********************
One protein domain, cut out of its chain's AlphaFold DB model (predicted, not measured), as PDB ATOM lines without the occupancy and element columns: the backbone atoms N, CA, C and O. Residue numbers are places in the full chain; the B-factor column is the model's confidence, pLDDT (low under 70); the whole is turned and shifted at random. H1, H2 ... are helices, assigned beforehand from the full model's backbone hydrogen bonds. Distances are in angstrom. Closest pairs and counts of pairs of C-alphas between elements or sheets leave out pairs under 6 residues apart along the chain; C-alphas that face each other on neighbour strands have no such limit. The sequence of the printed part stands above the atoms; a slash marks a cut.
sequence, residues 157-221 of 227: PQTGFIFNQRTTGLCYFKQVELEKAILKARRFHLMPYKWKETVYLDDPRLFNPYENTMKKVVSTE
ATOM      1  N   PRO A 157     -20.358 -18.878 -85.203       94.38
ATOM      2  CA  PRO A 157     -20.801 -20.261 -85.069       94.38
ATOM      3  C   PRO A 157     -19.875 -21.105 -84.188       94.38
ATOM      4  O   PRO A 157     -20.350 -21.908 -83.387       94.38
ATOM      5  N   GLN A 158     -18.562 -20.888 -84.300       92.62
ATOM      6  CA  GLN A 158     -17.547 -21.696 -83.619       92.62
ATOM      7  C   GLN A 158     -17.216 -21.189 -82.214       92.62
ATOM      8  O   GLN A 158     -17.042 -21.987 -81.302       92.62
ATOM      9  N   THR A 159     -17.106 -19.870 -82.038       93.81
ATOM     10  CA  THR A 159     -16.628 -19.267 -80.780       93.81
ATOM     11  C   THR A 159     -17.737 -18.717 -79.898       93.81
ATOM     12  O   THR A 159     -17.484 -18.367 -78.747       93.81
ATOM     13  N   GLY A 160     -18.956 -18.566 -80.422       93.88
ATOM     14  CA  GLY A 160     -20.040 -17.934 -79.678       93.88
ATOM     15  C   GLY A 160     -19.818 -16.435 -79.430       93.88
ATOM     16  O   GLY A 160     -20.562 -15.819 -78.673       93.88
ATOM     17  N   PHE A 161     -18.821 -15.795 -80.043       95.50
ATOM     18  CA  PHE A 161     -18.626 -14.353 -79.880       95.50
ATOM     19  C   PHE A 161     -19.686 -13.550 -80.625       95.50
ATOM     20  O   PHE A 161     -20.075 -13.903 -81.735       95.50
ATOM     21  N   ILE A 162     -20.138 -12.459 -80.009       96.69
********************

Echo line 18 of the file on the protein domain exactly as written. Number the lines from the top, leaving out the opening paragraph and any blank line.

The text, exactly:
ATOM     17  N   PHE A 161     -18.821 -15.795 -80.043       95.50